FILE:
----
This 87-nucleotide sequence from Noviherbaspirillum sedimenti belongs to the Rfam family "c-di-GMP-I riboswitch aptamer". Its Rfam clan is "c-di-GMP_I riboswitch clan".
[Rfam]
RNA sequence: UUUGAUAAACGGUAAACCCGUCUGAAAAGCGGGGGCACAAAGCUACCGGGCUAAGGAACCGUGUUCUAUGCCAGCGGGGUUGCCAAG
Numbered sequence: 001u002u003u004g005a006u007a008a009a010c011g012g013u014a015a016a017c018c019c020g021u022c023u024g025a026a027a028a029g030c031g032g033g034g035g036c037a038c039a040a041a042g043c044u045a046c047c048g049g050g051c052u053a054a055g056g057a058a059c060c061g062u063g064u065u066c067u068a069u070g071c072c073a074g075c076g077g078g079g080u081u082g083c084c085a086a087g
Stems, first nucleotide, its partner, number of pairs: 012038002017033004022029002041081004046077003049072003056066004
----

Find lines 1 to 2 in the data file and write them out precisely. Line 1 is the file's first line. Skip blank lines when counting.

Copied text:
This 87-nucleotide sequence from Noviherbaspirillum sedimenti belongs to the Rfam family "c-di-GMP-I riboswitch aptamer". Its Rfam clan is "c-di-GMP_I riboswitch clan".
[Rfam]